“Utterly filthy! The songs all display a grand helping of wit, though Mendoza’s predilection toward perversion can grow a bit wearisome.” – Dean Carrico, Honolulu Weekly

Fruit Fly, playing Sun 10/18 and Mon, 10/19 at Dole Cannery, uses its songs as pure whimsy, and the playfulness comes through from the opening credits in H.P. Mendoza’s opening score. This is the second musical for the screenwriter, who starred in 2006’s Colma: The Musical, and like that film, Casio keyboards ought to be sending him thank you letters come Christmas time. Following the adventures of Bethesda (L.A. Renigen, who also starred in Colma), a Filipina girl working through abandonment issues through performance art, the musical numbers begin as soon as she appears on screen, in a loving tribute to San Francisco’s public transit system. Moving into a communal house filled with various misfits, Mendoza has the characters tell their stories through songs, from a ballad toward teen angst (“Speechless”), to the utterly filthy duet “We Have So Much In Common.” Bethesda makes friends, finds lovers, searches out her missing mother and comes to a realization that in her short time in the city, her community has already outed her as a Fruit Fly (a more PC-friendly term for “f*g hag,” which is also debated and discussed through song).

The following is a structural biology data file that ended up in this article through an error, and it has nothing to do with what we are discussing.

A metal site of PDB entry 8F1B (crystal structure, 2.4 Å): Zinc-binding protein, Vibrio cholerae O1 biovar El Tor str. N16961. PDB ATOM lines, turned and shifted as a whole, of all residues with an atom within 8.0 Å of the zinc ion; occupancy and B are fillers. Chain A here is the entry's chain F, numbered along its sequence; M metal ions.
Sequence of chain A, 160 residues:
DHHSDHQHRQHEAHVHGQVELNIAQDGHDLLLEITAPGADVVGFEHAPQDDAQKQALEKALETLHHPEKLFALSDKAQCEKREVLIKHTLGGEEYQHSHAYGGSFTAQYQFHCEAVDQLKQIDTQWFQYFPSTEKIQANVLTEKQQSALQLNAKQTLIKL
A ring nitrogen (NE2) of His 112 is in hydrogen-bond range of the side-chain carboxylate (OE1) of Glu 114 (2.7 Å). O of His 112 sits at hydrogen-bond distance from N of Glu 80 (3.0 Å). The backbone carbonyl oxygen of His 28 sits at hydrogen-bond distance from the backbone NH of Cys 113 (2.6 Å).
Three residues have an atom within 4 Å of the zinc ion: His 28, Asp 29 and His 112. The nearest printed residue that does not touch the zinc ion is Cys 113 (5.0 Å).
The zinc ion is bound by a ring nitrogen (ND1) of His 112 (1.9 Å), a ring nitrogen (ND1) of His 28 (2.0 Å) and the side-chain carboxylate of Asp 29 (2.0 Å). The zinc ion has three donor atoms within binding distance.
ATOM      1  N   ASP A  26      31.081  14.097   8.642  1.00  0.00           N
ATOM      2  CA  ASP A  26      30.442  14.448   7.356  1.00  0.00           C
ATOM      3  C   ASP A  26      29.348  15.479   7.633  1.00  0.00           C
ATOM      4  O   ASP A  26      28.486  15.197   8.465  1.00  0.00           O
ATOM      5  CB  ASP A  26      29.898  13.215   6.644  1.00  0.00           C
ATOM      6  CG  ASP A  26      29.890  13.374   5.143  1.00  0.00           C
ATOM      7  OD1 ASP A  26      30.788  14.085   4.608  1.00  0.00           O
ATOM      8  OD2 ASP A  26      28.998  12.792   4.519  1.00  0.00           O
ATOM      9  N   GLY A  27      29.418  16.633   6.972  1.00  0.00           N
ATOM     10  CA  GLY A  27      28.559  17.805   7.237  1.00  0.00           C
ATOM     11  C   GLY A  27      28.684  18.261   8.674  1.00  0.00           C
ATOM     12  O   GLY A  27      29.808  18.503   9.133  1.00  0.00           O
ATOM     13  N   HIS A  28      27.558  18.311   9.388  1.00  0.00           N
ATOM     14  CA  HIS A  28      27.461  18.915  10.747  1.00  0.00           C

All told, Fruit Fly has 19 musical numbers, ranging from punk to electro dance. The songs all display a grand helping of wit, though Mendoza’s predilection toward perversion can grow a bit wearisome. The film won this year’s Audience Award at the San Francisco International Asian American Film Festival, and for those who can handle subject matter that makes no apologies, it’s obvious why it was so well-received, even by those who usually avoid musicals.

(ed: “Predilection toward perversion”?  Dude…it’s a song about sex between two guys.  In light of Proposition 8, a journalist really ought to watch his words…)

Read more here: http://honoluluweekly.com/film/current-film/2009/10/the-power-of-music/

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